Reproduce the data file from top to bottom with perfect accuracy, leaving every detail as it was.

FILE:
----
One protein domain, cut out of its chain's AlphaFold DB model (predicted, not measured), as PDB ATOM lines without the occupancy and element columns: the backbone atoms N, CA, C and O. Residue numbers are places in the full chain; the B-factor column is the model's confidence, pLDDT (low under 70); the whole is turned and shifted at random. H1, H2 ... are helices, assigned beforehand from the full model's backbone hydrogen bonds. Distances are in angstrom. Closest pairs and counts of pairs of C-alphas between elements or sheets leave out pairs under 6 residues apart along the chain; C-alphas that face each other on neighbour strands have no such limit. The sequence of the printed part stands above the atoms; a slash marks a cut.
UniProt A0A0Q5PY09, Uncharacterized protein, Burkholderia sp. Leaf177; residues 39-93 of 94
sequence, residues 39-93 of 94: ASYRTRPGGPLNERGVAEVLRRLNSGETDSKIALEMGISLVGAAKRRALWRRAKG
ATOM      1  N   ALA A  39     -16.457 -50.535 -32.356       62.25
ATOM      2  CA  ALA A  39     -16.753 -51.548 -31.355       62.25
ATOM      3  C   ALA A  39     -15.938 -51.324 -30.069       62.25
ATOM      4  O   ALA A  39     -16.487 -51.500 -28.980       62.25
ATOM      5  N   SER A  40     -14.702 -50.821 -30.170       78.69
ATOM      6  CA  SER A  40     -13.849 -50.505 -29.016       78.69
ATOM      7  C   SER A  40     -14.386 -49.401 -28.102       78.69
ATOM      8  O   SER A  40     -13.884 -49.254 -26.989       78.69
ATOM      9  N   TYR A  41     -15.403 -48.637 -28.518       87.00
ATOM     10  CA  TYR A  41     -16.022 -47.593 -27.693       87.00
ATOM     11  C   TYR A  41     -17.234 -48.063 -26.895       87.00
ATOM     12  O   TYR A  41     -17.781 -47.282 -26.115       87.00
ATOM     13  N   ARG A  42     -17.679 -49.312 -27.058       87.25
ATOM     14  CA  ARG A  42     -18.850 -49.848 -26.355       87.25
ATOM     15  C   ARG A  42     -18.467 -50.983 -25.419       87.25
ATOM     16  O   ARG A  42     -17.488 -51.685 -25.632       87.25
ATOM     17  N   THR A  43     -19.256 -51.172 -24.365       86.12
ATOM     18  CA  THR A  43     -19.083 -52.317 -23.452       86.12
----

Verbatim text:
One protein domain, cut out of its chain's AlphaFold DB model (predicted, not measured), as PDB ATOM lines without the occupancy and element columns: the backbone atoms N, CA, C and O. Residue numbers are places in the full chain; the B-factor column is the model's confidence, pLDDT (low under 70); the whole is turned and shifted at random. H1, H2 ... are helices, assigned beforehand from the full model's backbone hydrogen bonds. Distances are in angstrom. Closest pairs and counts of pairs of C-alphas between elements or sheets leave out pairs under 6 residues apart along the chain; C-alphas that face each other on neighbour strands have no such limit. The sequence of the printed part stands above the atoms; a slash marks a cut.
UniProt A0A0Q5PY09, Uncharacterized protein, Burkholderia sp. Leaf177; residues 39-93 of 94
sequence, residues 39-93 of 94: ASYRTRPGGPLNERGVAEVLRRLNSGETDSKIALEMGISLVGAAKRRALWRRAKG
ATOM      1  N   ALA A  39     -16.457 -50.535 -32.356       62.25
ATOM      2  CA  ALA A  39     -16.753 -51.548 -31.355       62.25
ATOM      3  C   ALA A  39     -15.938 -51.324 -30.069       62.25
ATOM      4  O   ALA A  39     -16.487 -51.500 -28.980       62.25
ATOM      5  N   SER A  40     -14.702 -50.821 -30.170       78.69
ATOM      6  CA  SER A  40     -13.849 -50.505 -29.016       78.69
ATOM      7  C   SER A  40     -14.386 -49.401 -28.102       78.69
ATOM      8  O   SER A  40     -13.884 -49.254 -26.989       78.69
ATOM      9  N   TYR A  41     -15.403 -48.637 -28.518       87.00
ATOM     10  CA  TYR A  41     -16.022 -47.593 -27.693       87.00
ATOM     11  C   TYR A  41     -17.234 -48.063 -26.895       87.00
ATOM     12  O   TYR A  41     -17.781 -47.282 -26.115       87.00
ATOM     13  N   ARG A  42     -17.679 -49.312 -27.058       87.25
ATOM     14  CA  ARG A  42     -18.850 -49.848 -26.355       87.25
ATOM     15  C   ARG A  42     -18.467 -50.983 -25.419       87.25
ATOM     16  O   ARG A  42     -17.488 -51.685 -25.632       87.25
ATOM     17  N   THR A  43     -19.256 -51.172 -24.365       86.12
ATOM     18  CA  THR A  43     -19.083 -52.317 -23.452       86.12